• Serial killer Jeffrey Dahmer had impaled dogs' heads, frogs, and cats on sticks.
  • Brenda Spencer, who opened fire at a San Diego school, killing two children and injuring nine others, had repeatedly abused cats and dogs, often by setting their tails on fire.
  • Albert DeSalvo, the "Boston Strangler" who killed 13 women, trapped dogs and cats in orange crates and shot arrows through the boxes in his youth.
  • Carroll Edward Cole, executed for five of the 35 murders of which he was accused, said his first act of violence as a child was to strangle a puppy.
  • In 1987, three Missouri high school students were charged with the beating death of a classmate. They had histories of repeated acts of animal mutilation starting several years earlier. One confessed that he had killed so many cats he'd lost count. Two brothers who murdered their parents had previously told classmates that they had decapitated a cat.
  • High school killers such as 15-year-old Kip Kinkel in Springfield, Ore., and Luke Woodham, 16, in Pearl, Miss., tortured animals before embarking on shooting sprees.
  • Columbine High School students Eric Harris and Dylan Klebold, who shot and killed 12 classmates before turning their guns on themselves, bragged about mutilating animals to their friends.

The following information is from in an online article entitled, "After Columbine-Recognizing Trouble Children" (Source:

  • The shootings at Columbine High School prompted a report by the Boston Globe's April 22,1999 report that both of the perpetrators in the Columbine High School shootings had an interest in mutilating animals. There has been much success since this event in raising the awareness of the fact that the cycle of family and community violence does include acts of cruelty to animals. Research shows that certain types of animal maltreatment (those which are intentional, malicious, and habitual) are strong indicators of pathology in human perpetrators, especially when combined with other symptoms of a troubled history. As FBI Supervisory Special Agent Alan Brantley says: "(Animal cruelty) is not a harmless venting of emotion in a healthy individual; this is a warning sign that this individual is not mentally healthy and needs some sort of intervention."

The following information is from the Humane Society of the United States (Source:

  • People with emotional problems may beat, shoot, or stab animals or set them on fire. Those who abuse animals are very likely to be violent to other people—even their own family—too.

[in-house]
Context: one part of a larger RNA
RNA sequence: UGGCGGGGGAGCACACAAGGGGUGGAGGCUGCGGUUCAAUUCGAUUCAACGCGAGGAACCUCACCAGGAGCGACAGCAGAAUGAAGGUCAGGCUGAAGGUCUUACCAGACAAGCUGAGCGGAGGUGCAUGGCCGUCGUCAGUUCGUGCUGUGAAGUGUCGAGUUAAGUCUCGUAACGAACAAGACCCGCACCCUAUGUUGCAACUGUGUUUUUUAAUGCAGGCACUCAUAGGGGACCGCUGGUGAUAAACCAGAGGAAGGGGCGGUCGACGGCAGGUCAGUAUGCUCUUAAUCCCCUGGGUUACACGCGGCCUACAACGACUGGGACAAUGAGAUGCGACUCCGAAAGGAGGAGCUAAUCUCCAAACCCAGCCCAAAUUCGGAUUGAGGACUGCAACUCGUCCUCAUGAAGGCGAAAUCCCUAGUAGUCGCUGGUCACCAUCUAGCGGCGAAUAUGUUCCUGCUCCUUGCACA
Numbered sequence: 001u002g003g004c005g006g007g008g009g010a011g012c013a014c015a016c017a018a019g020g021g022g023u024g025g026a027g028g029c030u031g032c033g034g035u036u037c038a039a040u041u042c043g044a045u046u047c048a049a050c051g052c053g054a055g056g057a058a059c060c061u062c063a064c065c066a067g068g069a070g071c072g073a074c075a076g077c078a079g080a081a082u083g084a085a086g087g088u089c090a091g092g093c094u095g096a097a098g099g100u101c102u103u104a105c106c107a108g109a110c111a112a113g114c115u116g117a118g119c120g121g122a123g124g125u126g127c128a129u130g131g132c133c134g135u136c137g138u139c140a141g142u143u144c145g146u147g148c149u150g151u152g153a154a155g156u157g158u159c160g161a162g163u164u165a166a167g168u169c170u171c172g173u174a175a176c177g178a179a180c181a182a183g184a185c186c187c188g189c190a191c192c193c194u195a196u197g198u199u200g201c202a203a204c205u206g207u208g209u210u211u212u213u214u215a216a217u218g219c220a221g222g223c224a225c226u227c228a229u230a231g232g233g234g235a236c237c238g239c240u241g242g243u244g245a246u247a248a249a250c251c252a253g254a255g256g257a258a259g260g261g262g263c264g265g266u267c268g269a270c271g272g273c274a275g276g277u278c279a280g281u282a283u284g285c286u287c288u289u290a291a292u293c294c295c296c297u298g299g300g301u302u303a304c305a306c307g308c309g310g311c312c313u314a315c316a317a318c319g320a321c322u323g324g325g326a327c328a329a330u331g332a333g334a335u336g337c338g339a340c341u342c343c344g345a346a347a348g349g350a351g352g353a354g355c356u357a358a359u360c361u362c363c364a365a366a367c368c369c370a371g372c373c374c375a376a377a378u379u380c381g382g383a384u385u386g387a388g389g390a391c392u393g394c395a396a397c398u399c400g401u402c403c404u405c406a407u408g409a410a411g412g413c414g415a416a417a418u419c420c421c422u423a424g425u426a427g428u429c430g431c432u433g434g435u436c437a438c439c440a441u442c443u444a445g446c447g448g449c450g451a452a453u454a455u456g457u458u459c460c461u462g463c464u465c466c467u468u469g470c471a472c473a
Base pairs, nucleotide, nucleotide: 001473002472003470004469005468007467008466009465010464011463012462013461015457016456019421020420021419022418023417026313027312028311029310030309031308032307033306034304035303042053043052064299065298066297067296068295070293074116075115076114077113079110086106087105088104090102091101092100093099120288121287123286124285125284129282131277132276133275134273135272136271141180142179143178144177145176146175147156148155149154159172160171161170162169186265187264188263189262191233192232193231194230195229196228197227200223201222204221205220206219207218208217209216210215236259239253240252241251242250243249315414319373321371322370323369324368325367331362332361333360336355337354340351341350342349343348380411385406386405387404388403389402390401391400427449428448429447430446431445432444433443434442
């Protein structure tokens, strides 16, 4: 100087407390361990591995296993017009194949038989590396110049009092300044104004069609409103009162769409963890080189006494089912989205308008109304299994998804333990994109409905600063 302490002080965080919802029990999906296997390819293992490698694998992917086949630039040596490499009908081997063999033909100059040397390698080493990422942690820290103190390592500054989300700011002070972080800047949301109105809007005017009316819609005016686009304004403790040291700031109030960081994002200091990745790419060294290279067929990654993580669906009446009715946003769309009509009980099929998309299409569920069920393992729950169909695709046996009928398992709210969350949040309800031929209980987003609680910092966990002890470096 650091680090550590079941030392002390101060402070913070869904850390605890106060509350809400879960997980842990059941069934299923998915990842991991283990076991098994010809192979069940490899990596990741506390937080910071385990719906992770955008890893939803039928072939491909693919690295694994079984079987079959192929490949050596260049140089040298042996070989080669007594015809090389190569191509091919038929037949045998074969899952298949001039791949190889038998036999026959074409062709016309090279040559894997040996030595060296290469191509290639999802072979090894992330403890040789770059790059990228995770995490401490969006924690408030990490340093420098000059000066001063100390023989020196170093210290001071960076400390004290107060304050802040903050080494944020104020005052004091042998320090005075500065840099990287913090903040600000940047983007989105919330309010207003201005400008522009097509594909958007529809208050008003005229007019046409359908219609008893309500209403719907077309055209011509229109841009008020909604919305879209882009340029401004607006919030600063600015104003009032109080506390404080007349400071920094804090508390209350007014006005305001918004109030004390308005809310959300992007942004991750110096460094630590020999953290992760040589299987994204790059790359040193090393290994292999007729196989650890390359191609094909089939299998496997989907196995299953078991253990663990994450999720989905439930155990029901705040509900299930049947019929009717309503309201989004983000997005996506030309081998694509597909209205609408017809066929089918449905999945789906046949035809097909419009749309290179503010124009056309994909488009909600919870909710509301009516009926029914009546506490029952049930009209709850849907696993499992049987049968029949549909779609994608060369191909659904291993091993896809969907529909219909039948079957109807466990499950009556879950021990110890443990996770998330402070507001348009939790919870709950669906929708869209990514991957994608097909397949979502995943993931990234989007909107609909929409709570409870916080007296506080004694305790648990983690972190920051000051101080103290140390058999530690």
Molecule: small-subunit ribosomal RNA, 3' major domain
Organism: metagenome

• Neglect is not giving an animal the right food, water, shelter or vet care. Because their misery goes on for so long, animals who die of neglect can suffer just as much as animals who are harmed on purpose.
  • All U.S. states have animal cruelty laws, and 47 states treat some forms of abuse as felonies. Farmers and researchers can do cruel things to animals that other people can't do legally, but all states have some protection for pets like dogs and cats.
  • Animal cruelty is illegal in every state (and a felony in 46). If you make a report of alleged animal cruelty, the responding agency is required to investigate.
  • Make the call: Most large municipalities have a local animal control department, animal shelter or humane society. Do an online search to identify the agency in your area, and program the number into your cell phone so you are prepared.
  • If you're traveling or living in a more rural area or community without an animal control agency, call the local police department (dial 911 to be most quickly connected) to report suspected animal abuse.
  • Document the details: When you make the call, tell the officer as many details of the situation as you can—i.e., the location, date and time, and descriptions of the people and animals involved. Video and photographic documentation (even a cell phone photo) can help bolster your case. It's also useful to give names of others who may have witnessed the incident. 
  • Prepare to testify: While you may remain anonymous, the case will be much stronger if you are willing to identify yourself and testify to what you witnessed. Since animals cannot talk, a human witness is crucial for building a strong, prosecutable case.
  • No reasonable, conscientious person would ignore a child being beaten, hit or kicked. Neither should anyone turn a blind eye to animal abuse!
  • If you witness overt violence against an animal or suspect it, speak up! If you don't feel comfortable directly intervening in a situation, quickly call the authorities. (If you don't have the appropriate number in your cell phone, dial 911.)
  • Knowing that s/he is being watched might startle the abuser into stopping the immediate act of violence, but ultimately, most cases are best left to law enforcement. It is especially important to involve law enforcement when violence is involved because the abuse is likely to be part of an ongoing pattern of violence that may include both animals and people. Don't delay; time is of the essence!  

Click here for information from the Humane Society of the United States in an article entitled "Childhood Cruelty to Animals: Breaking the Cycle of Abuse" (Source: